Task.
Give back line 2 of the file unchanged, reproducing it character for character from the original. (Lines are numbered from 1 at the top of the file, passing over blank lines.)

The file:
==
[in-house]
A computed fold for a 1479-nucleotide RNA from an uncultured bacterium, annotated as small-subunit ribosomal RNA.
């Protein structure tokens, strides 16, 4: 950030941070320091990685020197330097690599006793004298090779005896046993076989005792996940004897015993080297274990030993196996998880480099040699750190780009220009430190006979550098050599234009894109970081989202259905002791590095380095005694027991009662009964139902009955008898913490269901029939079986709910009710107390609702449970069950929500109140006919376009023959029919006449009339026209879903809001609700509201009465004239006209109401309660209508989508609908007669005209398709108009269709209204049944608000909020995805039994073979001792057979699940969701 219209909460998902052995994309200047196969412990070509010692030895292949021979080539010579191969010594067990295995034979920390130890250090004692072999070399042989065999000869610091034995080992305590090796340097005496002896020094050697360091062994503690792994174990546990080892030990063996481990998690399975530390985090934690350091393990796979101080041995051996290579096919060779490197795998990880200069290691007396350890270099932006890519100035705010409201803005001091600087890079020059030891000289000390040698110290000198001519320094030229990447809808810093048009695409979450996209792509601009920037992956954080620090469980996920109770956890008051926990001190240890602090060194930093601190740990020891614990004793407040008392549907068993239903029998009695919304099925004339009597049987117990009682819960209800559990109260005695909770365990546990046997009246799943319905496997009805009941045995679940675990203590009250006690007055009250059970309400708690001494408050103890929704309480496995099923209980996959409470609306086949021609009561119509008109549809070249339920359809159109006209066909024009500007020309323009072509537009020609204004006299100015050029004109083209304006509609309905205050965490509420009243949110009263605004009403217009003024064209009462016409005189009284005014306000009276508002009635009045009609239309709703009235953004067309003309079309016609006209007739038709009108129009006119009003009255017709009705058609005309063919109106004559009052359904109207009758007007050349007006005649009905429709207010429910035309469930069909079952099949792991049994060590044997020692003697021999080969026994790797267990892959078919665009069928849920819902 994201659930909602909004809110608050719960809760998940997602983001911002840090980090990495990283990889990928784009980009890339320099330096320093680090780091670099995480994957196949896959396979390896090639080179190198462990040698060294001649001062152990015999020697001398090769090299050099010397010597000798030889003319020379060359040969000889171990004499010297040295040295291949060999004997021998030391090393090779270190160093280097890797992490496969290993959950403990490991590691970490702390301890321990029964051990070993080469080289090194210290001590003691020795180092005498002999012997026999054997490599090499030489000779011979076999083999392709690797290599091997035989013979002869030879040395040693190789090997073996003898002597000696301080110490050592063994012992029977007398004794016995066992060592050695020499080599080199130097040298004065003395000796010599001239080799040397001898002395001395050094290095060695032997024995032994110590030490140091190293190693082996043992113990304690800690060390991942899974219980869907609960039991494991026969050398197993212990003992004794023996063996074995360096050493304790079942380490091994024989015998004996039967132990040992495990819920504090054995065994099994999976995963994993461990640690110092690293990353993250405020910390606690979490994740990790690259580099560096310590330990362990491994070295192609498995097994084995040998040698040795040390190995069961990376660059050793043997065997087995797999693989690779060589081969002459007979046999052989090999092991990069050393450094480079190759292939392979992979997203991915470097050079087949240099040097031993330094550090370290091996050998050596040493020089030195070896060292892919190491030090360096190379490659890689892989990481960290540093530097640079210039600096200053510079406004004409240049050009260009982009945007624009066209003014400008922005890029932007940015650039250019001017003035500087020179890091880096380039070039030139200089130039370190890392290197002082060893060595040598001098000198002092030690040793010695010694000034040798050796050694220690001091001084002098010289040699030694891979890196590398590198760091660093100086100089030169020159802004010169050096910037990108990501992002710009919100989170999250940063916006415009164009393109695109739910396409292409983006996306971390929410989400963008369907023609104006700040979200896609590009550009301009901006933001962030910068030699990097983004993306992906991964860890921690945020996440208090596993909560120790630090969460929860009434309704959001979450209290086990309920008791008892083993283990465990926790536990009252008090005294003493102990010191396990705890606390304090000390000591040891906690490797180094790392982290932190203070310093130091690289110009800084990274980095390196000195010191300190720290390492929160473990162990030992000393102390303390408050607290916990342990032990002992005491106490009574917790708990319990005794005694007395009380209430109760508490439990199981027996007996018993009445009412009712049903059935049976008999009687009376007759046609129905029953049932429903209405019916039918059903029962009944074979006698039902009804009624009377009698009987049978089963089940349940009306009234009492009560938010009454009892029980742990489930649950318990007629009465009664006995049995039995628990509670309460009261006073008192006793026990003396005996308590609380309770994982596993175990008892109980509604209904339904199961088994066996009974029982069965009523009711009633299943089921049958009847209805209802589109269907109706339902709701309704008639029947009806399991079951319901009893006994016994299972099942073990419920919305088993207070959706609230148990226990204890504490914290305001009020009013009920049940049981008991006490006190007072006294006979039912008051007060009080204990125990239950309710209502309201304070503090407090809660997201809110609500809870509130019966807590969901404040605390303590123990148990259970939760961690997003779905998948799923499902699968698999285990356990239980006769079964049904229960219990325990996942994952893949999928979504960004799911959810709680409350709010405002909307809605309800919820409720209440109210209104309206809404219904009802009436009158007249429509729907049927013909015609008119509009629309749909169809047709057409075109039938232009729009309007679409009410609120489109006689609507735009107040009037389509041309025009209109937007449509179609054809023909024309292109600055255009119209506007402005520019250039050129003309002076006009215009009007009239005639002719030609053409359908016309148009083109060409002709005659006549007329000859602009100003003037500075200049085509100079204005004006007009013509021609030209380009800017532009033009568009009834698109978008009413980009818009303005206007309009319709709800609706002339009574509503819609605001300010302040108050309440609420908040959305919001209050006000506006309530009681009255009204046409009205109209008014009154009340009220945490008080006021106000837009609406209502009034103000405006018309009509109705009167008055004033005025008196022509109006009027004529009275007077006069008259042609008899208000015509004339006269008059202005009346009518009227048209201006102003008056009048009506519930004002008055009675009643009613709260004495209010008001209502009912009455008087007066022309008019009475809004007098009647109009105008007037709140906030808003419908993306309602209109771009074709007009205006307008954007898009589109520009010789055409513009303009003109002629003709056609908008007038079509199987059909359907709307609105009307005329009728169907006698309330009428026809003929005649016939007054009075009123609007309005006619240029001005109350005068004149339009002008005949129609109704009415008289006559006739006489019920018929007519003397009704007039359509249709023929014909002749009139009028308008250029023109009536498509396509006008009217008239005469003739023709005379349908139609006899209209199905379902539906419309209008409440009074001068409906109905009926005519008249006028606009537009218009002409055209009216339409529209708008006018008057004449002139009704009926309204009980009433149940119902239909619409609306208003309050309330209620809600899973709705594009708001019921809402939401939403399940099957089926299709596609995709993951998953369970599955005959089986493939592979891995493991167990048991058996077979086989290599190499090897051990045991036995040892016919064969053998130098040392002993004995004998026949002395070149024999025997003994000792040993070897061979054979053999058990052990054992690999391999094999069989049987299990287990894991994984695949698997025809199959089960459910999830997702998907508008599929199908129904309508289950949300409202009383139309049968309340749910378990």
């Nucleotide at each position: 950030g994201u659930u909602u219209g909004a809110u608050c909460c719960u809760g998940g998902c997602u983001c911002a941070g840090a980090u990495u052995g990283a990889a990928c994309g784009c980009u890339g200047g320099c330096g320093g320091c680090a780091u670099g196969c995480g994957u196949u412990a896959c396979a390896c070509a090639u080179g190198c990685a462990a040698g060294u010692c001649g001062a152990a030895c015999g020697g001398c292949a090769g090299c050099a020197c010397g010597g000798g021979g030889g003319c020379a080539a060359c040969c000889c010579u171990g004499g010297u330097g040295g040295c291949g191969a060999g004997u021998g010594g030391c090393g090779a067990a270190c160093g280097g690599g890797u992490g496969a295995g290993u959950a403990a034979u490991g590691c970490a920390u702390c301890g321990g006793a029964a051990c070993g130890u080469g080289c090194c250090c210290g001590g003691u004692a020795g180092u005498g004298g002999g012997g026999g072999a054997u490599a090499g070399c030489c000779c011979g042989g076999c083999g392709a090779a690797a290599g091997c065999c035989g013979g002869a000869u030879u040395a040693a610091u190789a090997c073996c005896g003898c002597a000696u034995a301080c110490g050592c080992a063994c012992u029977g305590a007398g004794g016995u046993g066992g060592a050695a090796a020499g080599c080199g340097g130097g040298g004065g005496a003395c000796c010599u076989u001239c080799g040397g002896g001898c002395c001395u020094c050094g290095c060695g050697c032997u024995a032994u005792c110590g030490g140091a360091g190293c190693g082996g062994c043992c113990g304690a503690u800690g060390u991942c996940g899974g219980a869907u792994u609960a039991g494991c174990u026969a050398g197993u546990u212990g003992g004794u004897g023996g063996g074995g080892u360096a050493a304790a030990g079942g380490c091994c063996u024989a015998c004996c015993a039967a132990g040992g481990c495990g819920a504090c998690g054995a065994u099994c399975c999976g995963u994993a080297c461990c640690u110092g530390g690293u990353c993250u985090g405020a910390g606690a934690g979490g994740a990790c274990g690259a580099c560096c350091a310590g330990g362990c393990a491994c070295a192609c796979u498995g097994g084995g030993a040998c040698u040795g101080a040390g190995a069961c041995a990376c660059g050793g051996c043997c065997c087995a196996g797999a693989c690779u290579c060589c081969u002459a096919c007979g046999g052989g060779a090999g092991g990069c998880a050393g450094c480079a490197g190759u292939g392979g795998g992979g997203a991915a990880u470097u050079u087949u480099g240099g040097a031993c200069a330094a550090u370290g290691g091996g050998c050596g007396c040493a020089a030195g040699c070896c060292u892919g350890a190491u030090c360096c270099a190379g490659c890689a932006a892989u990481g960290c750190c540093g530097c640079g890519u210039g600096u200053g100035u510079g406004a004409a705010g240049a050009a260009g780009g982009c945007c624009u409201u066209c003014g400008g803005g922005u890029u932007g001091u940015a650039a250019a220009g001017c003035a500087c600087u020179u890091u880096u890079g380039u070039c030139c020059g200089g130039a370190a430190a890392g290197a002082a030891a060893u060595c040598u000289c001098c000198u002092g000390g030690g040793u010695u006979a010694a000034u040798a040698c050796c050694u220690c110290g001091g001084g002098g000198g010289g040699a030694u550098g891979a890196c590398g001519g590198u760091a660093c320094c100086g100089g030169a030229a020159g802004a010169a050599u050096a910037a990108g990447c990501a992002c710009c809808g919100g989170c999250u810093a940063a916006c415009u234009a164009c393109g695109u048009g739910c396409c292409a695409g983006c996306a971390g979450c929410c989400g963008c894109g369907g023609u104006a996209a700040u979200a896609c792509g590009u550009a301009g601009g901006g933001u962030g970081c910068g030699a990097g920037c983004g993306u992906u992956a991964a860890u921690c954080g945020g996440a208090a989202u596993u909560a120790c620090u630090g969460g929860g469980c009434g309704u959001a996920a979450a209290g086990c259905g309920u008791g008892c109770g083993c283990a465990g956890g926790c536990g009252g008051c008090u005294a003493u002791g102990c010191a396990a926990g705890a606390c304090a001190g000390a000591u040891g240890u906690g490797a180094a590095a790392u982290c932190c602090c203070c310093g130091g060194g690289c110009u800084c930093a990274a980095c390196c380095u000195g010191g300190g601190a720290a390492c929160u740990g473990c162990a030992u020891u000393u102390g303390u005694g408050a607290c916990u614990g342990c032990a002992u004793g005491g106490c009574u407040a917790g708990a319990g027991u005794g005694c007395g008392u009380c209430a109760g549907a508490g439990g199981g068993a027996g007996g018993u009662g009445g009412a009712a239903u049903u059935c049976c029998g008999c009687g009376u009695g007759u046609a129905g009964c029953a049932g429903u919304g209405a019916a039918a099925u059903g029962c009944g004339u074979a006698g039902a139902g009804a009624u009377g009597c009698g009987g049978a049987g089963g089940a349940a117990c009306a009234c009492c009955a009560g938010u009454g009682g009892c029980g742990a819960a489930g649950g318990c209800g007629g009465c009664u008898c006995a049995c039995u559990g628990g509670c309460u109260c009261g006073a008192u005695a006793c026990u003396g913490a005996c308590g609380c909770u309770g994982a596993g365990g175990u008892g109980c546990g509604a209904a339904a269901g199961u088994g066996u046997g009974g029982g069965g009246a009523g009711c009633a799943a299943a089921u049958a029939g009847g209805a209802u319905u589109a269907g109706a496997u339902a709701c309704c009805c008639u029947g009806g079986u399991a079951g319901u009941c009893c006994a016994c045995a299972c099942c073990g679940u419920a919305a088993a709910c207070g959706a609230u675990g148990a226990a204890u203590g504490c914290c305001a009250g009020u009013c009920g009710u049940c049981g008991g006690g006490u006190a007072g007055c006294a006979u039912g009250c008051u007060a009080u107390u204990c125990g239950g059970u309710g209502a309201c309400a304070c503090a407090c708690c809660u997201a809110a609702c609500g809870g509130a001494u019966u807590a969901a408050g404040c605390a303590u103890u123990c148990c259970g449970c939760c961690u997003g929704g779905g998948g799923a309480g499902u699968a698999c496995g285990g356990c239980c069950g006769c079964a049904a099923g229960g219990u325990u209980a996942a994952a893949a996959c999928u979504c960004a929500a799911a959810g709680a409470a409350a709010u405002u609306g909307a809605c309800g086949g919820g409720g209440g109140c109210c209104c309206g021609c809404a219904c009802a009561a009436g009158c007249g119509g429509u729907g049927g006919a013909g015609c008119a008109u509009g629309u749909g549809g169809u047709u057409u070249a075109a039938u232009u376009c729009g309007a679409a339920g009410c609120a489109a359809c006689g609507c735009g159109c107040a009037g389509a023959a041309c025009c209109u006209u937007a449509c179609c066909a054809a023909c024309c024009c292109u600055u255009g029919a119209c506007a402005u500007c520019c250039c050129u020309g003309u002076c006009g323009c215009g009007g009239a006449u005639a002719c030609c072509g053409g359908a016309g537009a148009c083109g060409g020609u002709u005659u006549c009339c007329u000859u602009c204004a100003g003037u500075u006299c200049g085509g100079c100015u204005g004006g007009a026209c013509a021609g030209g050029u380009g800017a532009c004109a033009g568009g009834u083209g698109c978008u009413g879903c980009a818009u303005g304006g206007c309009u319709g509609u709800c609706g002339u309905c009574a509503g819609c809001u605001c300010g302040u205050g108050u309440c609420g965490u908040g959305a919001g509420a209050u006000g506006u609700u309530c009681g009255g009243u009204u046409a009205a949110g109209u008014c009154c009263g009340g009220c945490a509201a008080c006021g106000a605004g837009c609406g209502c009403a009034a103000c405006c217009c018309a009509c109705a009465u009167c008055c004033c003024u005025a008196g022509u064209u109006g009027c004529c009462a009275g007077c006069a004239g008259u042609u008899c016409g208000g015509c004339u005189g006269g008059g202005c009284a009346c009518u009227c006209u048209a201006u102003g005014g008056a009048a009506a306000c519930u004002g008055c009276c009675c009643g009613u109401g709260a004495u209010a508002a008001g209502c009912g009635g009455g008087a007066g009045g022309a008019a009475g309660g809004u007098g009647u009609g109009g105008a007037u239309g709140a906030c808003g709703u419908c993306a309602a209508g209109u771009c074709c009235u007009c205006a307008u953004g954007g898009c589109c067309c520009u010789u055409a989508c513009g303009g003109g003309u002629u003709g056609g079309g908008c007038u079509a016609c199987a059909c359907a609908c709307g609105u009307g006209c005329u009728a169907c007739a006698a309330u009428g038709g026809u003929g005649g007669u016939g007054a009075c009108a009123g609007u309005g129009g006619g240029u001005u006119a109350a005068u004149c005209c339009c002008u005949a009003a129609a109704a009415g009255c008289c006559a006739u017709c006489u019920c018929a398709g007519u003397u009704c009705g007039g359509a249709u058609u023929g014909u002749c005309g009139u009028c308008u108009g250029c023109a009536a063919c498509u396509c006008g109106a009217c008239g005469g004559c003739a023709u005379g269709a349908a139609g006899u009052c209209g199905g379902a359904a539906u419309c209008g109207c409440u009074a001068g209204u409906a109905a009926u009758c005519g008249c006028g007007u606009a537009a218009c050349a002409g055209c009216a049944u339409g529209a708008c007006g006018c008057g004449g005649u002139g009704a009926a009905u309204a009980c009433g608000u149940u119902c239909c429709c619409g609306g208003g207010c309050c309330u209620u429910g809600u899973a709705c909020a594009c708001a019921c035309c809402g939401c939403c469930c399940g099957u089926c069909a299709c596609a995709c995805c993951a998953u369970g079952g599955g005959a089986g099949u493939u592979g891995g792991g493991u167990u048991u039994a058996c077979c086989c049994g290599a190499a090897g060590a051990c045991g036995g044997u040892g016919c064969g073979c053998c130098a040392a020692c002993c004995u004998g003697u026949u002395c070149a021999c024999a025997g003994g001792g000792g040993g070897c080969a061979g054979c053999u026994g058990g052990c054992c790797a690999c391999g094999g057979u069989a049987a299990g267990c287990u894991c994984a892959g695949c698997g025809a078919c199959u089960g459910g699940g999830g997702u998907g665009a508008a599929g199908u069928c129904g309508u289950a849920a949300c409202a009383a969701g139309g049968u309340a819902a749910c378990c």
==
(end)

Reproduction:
A computed fold for a 1479-nucleotide RNA from an uncultured bacterium, annotated as small-subunit ribosomal RNA.